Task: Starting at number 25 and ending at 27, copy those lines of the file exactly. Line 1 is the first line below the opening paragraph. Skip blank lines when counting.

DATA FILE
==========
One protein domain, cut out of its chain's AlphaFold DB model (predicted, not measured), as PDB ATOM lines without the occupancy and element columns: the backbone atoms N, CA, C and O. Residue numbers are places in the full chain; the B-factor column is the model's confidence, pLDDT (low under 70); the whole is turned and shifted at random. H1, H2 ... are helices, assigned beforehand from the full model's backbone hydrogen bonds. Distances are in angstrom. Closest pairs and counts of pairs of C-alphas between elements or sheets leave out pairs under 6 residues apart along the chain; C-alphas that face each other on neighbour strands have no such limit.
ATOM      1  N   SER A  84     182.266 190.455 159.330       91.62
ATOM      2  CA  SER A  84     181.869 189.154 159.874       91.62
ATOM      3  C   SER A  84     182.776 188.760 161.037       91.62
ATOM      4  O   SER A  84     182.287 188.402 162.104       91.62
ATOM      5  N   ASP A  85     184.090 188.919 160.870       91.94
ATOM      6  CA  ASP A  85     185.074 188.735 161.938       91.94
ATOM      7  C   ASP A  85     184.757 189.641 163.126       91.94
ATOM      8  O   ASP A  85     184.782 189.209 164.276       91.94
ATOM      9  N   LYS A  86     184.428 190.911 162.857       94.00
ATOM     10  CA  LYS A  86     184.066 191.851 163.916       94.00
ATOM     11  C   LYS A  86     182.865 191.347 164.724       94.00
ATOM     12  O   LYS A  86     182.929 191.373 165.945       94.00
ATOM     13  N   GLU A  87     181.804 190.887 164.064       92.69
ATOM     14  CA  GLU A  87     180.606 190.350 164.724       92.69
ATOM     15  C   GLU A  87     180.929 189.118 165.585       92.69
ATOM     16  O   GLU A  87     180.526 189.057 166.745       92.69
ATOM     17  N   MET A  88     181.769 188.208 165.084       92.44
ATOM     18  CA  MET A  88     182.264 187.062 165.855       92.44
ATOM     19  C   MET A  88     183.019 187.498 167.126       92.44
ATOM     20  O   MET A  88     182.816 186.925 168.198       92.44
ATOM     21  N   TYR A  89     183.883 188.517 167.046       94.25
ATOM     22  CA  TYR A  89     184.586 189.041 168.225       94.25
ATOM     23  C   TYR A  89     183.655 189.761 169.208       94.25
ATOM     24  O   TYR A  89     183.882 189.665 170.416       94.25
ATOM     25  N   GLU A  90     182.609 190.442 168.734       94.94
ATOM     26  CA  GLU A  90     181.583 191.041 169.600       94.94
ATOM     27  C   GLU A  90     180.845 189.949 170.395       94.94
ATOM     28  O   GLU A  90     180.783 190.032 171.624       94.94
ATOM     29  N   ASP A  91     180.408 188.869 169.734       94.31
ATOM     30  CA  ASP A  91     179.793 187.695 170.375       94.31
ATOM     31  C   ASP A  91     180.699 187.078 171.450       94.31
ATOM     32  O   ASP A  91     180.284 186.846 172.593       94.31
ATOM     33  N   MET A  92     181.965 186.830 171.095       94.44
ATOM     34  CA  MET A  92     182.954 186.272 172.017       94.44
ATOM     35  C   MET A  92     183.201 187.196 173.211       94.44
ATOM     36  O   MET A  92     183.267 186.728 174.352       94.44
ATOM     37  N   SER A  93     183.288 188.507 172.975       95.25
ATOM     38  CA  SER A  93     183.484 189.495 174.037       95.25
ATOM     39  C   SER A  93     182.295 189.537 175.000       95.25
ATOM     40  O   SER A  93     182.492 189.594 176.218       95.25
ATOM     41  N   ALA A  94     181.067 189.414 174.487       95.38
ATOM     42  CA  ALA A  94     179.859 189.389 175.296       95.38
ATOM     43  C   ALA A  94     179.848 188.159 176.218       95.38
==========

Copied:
ATOM     25  N   GLU A  90     182.609 190.442 168.734       94.94
ATOM     26  CA  GLU A  90     181.583 191.041 169.600       94.94
ATOM     27  C   GLU A  90     180.845 189.949 170.395       94.94